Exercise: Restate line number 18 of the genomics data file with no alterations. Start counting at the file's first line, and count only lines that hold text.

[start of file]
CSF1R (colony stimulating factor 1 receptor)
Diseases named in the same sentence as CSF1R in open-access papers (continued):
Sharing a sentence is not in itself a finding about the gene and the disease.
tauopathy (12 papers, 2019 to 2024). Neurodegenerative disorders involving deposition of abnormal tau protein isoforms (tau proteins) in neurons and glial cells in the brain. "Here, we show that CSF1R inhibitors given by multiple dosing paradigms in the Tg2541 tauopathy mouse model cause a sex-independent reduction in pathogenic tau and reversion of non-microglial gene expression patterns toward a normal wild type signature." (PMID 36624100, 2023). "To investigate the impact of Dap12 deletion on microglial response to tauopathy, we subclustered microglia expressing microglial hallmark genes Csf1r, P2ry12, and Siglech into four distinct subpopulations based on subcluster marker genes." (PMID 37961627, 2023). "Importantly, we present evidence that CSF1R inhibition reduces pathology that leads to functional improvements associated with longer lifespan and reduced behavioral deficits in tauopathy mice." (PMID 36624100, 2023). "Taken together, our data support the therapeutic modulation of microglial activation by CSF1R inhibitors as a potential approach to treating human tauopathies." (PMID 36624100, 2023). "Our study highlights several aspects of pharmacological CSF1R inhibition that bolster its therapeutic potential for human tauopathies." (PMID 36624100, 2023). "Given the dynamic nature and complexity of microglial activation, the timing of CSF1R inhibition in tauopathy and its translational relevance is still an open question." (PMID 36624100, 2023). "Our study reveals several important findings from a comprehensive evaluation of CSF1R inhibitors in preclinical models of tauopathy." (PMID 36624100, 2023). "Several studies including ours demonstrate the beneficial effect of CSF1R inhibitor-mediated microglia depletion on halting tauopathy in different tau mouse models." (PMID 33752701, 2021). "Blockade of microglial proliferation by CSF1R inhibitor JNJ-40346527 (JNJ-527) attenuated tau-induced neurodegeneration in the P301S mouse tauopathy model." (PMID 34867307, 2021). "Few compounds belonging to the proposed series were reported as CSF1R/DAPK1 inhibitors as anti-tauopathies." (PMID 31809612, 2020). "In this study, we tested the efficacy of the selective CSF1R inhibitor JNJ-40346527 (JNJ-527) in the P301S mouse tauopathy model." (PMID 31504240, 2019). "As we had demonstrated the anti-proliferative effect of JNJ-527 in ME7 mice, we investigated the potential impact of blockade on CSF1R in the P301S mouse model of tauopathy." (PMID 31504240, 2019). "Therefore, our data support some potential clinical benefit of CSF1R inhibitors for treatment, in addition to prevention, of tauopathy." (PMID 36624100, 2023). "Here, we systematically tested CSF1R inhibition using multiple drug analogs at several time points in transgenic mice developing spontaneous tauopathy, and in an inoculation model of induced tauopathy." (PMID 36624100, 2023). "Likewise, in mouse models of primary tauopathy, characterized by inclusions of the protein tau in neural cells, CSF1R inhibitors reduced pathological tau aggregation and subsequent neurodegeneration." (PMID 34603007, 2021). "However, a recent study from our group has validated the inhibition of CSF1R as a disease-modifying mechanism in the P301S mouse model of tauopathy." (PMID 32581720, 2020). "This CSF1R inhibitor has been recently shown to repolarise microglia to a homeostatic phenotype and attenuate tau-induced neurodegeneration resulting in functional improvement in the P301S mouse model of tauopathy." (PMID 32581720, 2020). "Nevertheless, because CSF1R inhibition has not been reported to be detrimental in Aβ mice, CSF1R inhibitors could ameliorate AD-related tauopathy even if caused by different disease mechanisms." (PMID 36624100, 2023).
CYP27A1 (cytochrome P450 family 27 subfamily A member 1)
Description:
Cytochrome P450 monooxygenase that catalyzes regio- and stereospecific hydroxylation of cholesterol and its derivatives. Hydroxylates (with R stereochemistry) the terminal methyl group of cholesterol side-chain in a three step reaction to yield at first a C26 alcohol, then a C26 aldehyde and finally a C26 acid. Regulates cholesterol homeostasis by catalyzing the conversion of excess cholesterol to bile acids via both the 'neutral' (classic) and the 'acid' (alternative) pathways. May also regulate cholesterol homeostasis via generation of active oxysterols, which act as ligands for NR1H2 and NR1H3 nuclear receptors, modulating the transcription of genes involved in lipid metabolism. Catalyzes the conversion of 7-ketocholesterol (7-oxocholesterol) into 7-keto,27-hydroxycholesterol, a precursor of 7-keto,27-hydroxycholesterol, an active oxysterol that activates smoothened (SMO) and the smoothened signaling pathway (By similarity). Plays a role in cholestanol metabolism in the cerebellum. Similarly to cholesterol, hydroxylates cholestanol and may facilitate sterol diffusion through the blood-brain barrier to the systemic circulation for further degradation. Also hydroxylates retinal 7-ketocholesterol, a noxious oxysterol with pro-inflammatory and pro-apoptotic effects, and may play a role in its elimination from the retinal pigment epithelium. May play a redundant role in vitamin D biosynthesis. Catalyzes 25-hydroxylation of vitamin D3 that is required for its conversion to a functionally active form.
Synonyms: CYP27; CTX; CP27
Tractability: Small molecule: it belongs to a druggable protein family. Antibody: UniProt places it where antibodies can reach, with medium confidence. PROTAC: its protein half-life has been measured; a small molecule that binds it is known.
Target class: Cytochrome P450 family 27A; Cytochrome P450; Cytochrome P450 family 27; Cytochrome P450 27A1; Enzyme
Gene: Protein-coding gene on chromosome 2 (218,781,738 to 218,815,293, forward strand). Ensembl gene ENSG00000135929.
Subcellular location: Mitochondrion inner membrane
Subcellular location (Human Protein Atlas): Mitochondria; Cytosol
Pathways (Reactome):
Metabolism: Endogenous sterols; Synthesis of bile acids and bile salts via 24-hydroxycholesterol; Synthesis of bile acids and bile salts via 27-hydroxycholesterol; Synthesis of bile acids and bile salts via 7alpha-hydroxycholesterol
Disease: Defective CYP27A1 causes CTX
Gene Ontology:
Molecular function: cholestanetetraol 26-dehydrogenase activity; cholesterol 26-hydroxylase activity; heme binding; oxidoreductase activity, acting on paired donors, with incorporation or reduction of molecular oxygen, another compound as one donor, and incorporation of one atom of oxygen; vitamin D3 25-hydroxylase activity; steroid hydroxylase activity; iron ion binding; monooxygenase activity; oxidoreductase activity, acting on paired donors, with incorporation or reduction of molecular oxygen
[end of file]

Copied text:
Molecular function: cholestanetetraol 26-dehydrogenase activity; cholesterol 26-hydroxylase activity; heme binding; oxidoreductase activity, acting on paired donors, with incorporation or reduction of molecular oxygen, another compound as one donor, and incorporation of one atom of oxygen; vitamin D3 25-hydroxylase activity; steroid hydroxylase activity; iron ion binding; monooxygenase activity; oxidoreductase activity, acting on paired donors, with incorporation or reduction of molecular oxygen